As 3D printing technology improves, people keep finding new uses for it. And the latest is pretty sweet: cheesecake. Researchers with the department of mechanical engineering at Columbia University created a seven-ingredient slice of cake using a 3D printer, and they say printing foods could be a new cooking option with several benefits.
Printing food is not as avant-garde as it sounds. Such printers have been used to make organs before, and similar technologies already exist in the food space – like pizza and bread robots, pasta printers and automatic cake decorators, the researchers say in the study, published in the NPJ Science and Food journal.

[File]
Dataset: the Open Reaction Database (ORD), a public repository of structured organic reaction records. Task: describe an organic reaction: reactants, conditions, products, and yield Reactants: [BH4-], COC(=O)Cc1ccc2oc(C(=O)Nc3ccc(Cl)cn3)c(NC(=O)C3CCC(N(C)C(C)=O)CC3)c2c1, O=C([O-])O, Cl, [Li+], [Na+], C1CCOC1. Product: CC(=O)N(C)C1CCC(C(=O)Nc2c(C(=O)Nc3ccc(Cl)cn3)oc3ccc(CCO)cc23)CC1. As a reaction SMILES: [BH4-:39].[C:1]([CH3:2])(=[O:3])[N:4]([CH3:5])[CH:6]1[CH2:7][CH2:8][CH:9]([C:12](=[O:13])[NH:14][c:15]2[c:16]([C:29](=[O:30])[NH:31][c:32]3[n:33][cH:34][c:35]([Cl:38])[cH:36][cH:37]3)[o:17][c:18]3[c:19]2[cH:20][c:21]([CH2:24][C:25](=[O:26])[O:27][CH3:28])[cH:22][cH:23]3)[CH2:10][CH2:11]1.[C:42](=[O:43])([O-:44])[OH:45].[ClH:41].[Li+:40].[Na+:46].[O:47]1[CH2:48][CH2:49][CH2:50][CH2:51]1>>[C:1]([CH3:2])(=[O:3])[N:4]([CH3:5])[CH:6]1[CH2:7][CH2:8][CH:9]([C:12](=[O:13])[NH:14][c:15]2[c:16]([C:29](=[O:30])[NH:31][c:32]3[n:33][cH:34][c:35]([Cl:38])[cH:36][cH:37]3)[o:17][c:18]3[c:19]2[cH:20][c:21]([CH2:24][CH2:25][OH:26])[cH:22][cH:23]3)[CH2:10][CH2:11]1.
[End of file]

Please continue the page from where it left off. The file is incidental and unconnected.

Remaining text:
The researchers defined printed food as “the controlled deposition of an ingredient; as such, any ingredient that was extruded as a paste (e.g. peanut butter, Nutella, vegetable puree, mustard, ground beef, sausage, chicken nuggets),” and they say many existing processed foods can be considered “printed” by this definition.
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